At the launch today I am honoured to be one of 12 women, including also Professor Muffy Calder OBE, who will receive awards to celebrate our scientific achievements and our ability to inspire others.  This is a very positive step towards addressing the issue of gender inequality in the Sciences and across society as a whole – but we need to continue the momentum if we want to see significant culture-change.

Two years ago, I wanted to send a message out to my undergraduate class advertising the annual Lovelace Colloquium, an event mainly for young women in computing. It’s rather anti-social to spam a whole group, therefore I set about the slightly tedious task of filtering the women from the class lists, and I found just 3 in in our final honours year. And another 3 in the third year. But, hallelujah, 4 in the second year. I was genuinely shocked at these low numbers. Although I stand in front of these classes all the time, I hadn’t really absorbed that the proportion of women in our degree programme had fallen to something around 10% of the total and this is not just a feature of my university.

Women are under-represented in computing in the UK, at all levels, across the industry, across the academy, across training in schools and colleges. BCS Women produce the Women in IT Scorecard each year, highlighting the numbers. For example, the proportion of females accepted to higher education courses has declined in IT and Computing related courses to just 12%. But female students are outperforming male students in IT-related GCEs and GCSEs: 15% of female students achieving grades A/A* grades in GCE (compared with 9% of male students), and 32% of female students obtaining A/A*grades in GCSE (compared with 17% of male students).

Similar patterns are repeated in the IT workforce. Women represent 17% of IT specialists, and that level has been fairly stable for a decade. In the academy 22.2% of lecturers are female. There’s a two-fold problem: clearly there aren’t enough women coming into Computing, but there aren’t enough women in senior roles either. Women represent 10% of IT directors, and 13.1% of Computing Professors.

Addressing these problems requires effort from many different groups. In higher education in the UK, one of the main drivers for change is the Athena SWAN charter. The charter was established in 2005, supported by the Equality Challenge Unit (ECU), to encourage and recognise commitment to advancing the careers of women in science, technology, engineering, maths and medicine (STEMM) employment in higher education and research. In May 2015 the charter was expanded to recognise work undertaken in arts, humanities, social sciences, business and law, and in professional and support roles, and for trans staff and students. The charter now recognises work undertaken to address gender equality more broadly, and not just barriers to progression that affect women.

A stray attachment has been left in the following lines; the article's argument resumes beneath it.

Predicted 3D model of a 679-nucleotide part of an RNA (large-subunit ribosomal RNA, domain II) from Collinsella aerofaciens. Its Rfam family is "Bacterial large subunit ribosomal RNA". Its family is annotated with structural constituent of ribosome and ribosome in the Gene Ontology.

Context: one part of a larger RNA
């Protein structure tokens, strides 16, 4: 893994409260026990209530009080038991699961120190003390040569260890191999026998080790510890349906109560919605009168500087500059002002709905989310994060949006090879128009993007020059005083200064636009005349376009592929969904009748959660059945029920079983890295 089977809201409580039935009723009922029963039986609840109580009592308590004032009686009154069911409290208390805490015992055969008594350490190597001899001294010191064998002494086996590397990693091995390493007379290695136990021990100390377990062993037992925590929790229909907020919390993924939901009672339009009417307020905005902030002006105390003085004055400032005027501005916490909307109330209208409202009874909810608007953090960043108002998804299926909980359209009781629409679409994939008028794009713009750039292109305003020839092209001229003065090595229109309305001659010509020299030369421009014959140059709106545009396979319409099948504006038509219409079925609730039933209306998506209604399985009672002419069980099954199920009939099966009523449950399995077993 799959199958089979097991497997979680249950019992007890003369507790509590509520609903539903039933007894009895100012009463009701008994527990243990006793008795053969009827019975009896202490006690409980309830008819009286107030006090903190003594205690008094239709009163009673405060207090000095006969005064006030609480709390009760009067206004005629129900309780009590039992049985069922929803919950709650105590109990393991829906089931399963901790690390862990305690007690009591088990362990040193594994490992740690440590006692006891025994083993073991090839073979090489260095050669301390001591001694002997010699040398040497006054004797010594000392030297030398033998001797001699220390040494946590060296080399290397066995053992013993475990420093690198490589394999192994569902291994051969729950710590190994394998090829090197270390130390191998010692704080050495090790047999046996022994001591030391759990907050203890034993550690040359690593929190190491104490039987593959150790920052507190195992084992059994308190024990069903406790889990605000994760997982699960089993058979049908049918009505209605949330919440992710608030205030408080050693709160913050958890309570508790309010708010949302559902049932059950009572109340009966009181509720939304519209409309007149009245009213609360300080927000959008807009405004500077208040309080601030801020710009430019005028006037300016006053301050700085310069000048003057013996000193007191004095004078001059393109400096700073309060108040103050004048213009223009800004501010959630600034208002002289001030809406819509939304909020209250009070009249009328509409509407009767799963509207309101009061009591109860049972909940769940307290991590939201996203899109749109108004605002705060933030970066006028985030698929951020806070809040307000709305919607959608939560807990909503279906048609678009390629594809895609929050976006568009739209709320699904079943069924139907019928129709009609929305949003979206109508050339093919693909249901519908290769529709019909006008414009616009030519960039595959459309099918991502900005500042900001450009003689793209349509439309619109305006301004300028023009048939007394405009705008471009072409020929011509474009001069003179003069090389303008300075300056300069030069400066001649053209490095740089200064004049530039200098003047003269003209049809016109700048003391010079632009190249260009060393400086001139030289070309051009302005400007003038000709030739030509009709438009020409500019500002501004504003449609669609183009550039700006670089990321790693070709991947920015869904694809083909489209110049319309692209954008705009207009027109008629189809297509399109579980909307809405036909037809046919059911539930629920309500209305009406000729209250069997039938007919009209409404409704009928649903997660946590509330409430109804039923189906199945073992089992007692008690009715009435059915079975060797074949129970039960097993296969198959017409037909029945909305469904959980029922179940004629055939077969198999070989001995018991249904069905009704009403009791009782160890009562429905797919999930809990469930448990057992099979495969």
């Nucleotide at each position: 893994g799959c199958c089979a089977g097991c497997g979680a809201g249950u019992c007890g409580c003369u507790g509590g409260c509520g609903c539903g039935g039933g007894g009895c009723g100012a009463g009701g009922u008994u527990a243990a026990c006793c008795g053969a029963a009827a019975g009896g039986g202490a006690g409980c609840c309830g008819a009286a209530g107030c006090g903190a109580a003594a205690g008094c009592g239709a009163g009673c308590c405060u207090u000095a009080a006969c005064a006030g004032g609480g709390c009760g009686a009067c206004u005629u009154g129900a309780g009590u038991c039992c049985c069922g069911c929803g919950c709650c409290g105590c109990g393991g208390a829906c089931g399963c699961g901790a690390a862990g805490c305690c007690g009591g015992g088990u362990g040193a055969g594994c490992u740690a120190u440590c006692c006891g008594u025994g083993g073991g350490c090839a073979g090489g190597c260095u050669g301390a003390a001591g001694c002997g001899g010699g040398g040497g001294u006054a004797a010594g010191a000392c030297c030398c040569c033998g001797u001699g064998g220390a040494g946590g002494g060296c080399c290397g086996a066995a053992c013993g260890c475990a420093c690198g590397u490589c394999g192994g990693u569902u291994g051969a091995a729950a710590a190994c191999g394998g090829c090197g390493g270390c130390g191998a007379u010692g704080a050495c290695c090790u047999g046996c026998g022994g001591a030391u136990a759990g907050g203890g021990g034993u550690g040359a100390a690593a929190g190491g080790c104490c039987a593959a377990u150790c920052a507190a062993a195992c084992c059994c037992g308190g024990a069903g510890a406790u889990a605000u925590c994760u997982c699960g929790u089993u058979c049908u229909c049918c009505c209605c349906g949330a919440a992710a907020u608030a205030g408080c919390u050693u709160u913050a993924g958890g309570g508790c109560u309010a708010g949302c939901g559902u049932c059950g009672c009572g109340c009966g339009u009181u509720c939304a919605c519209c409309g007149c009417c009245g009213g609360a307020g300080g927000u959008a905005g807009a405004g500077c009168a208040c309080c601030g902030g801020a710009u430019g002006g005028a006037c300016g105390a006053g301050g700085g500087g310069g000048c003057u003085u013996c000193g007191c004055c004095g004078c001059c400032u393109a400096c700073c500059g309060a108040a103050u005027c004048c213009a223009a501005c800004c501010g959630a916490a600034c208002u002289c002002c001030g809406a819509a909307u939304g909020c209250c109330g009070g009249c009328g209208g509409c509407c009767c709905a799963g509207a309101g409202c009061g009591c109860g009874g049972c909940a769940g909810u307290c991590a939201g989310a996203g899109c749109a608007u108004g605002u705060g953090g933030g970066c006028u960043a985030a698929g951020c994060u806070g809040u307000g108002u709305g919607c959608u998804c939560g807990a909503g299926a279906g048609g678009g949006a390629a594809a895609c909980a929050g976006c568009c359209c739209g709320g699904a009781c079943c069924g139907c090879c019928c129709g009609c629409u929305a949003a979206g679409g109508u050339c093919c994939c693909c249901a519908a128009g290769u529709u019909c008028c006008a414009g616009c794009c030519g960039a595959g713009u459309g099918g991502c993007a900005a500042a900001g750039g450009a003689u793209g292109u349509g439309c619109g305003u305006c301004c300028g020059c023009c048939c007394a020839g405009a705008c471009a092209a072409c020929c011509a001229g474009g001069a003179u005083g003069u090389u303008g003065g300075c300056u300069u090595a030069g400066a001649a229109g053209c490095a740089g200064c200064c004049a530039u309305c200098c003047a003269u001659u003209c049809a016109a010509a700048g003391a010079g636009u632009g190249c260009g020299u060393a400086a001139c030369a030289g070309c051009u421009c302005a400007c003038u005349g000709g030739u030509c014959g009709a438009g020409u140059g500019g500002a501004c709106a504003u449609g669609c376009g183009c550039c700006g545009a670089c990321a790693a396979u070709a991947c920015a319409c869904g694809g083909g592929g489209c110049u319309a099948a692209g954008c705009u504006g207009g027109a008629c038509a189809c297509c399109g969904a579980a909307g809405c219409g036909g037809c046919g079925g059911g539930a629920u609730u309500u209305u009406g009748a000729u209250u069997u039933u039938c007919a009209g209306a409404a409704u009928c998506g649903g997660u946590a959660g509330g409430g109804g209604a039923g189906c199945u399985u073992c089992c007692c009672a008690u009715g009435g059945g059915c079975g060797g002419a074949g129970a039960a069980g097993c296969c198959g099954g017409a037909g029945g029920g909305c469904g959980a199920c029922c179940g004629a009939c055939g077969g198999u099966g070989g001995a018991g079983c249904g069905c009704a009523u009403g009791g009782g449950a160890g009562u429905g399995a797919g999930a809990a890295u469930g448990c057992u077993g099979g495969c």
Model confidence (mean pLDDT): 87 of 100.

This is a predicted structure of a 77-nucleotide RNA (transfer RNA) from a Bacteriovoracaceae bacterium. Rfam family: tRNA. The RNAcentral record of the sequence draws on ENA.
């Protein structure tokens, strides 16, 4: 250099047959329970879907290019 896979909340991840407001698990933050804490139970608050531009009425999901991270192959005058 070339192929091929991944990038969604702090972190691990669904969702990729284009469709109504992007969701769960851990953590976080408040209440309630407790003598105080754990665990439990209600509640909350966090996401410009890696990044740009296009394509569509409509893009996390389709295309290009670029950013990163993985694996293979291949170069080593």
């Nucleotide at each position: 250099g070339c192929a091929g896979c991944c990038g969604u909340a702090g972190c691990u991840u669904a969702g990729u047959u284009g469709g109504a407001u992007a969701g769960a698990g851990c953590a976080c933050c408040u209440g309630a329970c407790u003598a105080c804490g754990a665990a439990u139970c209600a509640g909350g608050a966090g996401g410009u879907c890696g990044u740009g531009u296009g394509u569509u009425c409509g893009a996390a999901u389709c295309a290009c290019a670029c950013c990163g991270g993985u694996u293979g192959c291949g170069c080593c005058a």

Of the 105 computer science departments in UK institutions, 24 have Athena SWAN bronze awards either on their own, or as part of a larger faculty group. There are no gold awards, but there are three silver awards: Computer Science at University College London, the School of Informatics at the University of Edinburgh, and the School of Electronics, Electrical Engineering and Computer Science at Queen’s University Belfast. Many of the remaining 78 are preparing applications. Initiatives carried out as part of Athena SWAN typically include mentoring and training for women to develop their potential, training for managers to ensure unbiased decision-making, and policy development to support maternity leave and flexible working. Departments also recognise the importance of using female role models in recruitment materials and in outreach activities such as public lectures and school visits.

The BCS Academy with the Council of Professors and Heads of Computing and the BCS women in computing research group are supporting departments to come together to share best practice through the CygnetS network. Cygnets is just a hatchling at the moment, but it will allow us to create a, mainly online, community to share information and experience.  Within SICSA we have an active group of Athena SWAN representatives from all 14 institutions who are coming together to discuss the main issues.  There are clearly some important questions to ask ourselves here: What initiatives really work in getting women into computing? How can careers be best supported while maintaining family life (still primarily a women’s issue)? What other organisations can we work with to achieve greater visibility of female role models?

It’s important to point out that these questions do not just rest at the feet of the senior academics, strategists and policy-makers.  For the positive steps to turn into in giant leaps, everyone needs to get involved, regardless of your position or gender…Do all that you can to encourage women around you: be a mentor, or a sponsor. Champion an open and transparent culture in your workplace. If you want to get involved with Athena SWAN activities, talk to your local university: you might be able to support outreach events such as science fairs and hackathons, or you may be able to visit students to share your experience. Talk to your own family and friends…tell them what a great profession you work in!

This piece by Professor Carron Shankland (University of Stirling) is based upon an article that she wrote for ITNOW, originally published in June 2016. 

Addendum: As of the November 2016 round of Athena SWAN departmental awards there are 28 computing departments with bronze and 5 computing departments with silver